WASHINGTON (Reuters) - Senator Saxby Chambliss this week became the latest Republican lawmaker to loosen his ties to Grover Norquist, the anti-tax lobbyist famous for getting elected officials to sign a "taxpayer protection pledge."
The rebellion, albeit a modest one, comes as Republicans prepare to negotiate with Democrats and President Barack Obama on a deal to avert the so-called fiscal cliff - some $600 billion in tax increases and spending cuts set to start jolting the economy at the beginning of 2013.
"I care more about this country than I do about a 20-year-old pledge," Chambliss told Georgia television station WMAZ on Thursday. "If we do it his way, then we'll continue in debt, and I just have a disagreement with him about that."
Chambliss, who represents Georgia, is a member of the so-called Gang of Eight group of senators, a bipartisan alliance working for deficit reduction, formed last year when the country was on the verge of default thanks to a partisan battle over raising the country's borrowing limit.
A vast majority of elected Republicans have signed the pledge Norquist created in 1986, which commits them to voting against tax increases, and it became a type of litmus test among U.S. conservatives.
But its influence, and that of Norquist's organization, Americans for Tax Reform, may be waning following Republican losses in this month's elections and acknowledgments from Republican leaders that revenue must be raised to pare deficits topping $1 trillion.
"Grover Norquist has no plan to pay this debt down. His plan says you continue to add to the debt. I just have a fundamental disagreement with him about that," Chambliss said.
Norquist, in response, noted that Chambliss was an author of an open letter to him last year from three Republicans promising support for revenue generation from the "pro-growth effects" of lower tax rates.
"Senator Chambliss promised the people of Georgia he would go to Washington and reform government rather than raise taxes to pay for bigger government," Norquist said.
Some Republicans contend they are only open to raising revenue through economic growth, an impact hard to quantify and which Democrats and many economists say is not nearly enough.
Republican aides on Capitol Hill have been grumbling privately about the attention Norquist gets, worrying that it weakens their ability to negotiate across the aisle.
Representative Scott Rigell, a Virginia Republican who won re-election despite disavowing the pledge, expressed similar sentiments publicly in a November 17 interview on CNN.
Rigell said he was a businessman and would "go where the numbers lead me. And a careful analysis of our budget and trying to reconcile that with the Americans for Tax Reform Pledge led me to the clear decision that the pledge itself is an impediment to meaningful tax reform."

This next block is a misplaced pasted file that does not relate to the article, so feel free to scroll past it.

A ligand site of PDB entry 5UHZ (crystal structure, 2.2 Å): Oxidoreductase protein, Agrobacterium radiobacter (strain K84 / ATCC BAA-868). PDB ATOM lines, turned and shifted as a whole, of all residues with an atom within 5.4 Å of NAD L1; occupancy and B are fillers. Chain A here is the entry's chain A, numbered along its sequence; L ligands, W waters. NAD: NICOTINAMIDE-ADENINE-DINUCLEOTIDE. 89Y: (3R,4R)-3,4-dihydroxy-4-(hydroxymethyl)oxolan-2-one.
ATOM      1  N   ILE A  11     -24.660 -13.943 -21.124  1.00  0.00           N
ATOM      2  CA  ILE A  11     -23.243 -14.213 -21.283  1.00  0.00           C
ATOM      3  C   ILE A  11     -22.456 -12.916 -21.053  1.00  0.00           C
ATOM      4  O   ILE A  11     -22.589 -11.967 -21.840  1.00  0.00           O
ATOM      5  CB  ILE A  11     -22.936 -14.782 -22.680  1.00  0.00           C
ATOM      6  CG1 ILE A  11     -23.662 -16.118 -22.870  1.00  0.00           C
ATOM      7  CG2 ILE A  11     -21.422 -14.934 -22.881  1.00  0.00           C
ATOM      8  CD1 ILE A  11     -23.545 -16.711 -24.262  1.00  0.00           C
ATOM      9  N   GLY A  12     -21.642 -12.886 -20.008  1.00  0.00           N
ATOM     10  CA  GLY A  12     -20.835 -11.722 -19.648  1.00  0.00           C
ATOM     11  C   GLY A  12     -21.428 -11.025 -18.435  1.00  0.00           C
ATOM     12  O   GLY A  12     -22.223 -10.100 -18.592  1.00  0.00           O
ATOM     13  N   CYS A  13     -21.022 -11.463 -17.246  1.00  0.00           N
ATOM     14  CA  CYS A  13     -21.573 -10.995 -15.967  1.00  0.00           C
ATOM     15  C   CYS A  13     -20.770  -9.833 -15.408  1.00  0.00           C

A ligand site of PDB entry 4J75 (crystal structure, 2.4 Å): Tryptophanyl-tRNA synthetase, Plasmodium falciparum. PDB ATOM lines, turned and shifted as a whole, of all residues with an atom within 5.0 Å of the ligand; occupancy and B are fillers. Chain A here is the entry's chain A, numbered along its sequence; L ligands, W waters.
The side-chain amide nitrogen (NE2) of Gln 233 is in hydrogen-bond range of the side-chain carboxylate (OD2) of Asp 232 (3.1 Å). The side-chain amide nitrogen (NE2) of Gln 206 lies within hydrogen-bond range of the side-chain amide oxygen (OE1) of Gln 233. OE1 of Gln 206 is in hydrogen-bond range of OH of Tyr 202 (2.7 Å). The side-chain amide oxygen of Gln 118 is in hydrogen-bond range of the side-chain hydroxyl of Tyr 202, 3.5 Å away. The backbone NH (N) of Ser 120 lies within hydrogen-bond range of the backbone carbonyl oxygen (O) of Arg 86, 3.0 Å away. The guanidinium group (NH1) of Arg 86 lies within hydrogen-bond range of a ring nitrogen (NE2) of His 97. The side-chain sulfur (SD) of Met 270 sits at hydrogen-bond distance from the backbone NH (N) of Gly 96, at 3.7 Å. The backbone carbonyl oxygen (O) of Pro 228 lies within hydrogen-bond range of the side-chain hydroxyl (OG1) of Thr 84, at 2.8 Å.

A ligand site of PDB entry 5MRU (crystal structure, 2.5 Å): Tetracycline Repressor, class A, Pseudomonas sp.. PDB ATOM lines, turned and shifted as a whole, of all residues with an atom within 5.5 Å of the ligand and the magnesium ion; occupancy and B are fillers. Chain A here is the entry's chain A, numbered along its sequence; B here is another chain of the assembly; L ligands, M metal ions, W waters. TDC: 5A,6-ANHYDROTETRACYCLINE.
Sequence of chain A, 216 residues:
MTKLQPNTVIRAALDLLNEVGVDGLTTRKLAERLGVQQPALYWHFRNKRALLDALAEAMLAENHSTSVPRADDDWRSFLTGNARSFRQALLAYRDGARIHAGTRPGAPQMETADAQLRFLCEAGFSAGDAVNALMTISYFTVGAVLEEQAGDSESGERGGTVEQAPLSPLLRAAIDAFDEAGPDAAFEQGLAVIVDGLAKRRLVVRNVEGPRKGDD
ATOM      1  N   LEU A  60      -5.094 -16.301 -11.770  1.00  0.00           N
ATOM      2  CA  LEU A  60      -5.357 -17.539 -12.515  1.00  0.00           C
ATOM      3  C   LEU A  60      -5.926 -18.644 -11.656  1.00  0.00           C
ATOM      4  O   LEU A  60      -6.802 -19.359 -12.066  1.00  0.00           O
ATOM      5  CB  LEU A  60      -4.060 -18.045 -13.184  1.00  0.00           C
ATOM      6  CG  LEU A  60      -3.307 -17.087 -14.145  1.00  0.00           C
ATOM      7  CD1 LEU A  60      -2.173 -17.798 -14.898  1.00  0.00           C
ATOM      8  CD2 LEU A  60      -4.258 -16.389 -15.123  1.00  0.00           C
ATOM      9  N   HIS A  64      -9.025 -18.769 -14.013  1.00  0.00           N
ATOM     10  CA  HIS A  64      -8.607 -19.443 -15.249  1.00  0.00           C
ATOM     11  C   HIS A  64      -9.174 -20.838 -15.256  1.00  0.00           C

Norm Ornstein, a political scientist at the conservative-leaning American Enterprise Institute, said such comments showed taking on Norquist was not as risky as it used to be.
"Taking on Grover Norquist at this point is not the kiss of death it was a year or five years ago," Ornstein said. "Especially when you have a president winning re-election after making raising taxes on the rich a centerpiece of his campaign."
By signing the pledge, lawmakers agree to "oppose any and all efforts to increase the marginal income tax rate for individuals and business," and "oppose any net reduction" or elimination of deductions and credits, unless it is matched dollar for dollar with further tax rate cuts.
Among the other Republicans who have expressed misgivings about the pledge in recent months are Senator Lindsey Graham of South Carolina and Representative Steve LaTourette of Ohio, who is leaving the House, citing the polarized climate in Washington.
The new House of Representatives, which starts work in January, has 16 Republicans who have not signed the pledge, up from six in the outgoing Congress. One new Republican senator, Jeff Flake, also has not signed.
Democrats believe they have the upper hand in talks, after Obama's win over Republican challenger Mitt Romney in a campaign in which Obama stressed the need for the wealthy to pay more in taxes.
Speaking on the sidelines of a Washington event last week, Norquist told Reuters: "People don't always take the pledge first when they run. A lot take it after they have been there for a while. The pledge isn't the only vehicle for stopping tax increases."
Chambliss, who is up for re-election in 2014, was asked in the interview whether Norquist would retaliate against him.
"In all likelihood, yes," Chambliss said.
Additional reporting by Richard Cowan and Rachelle Younglai; Editing by Fred Barbash and Peter Cooney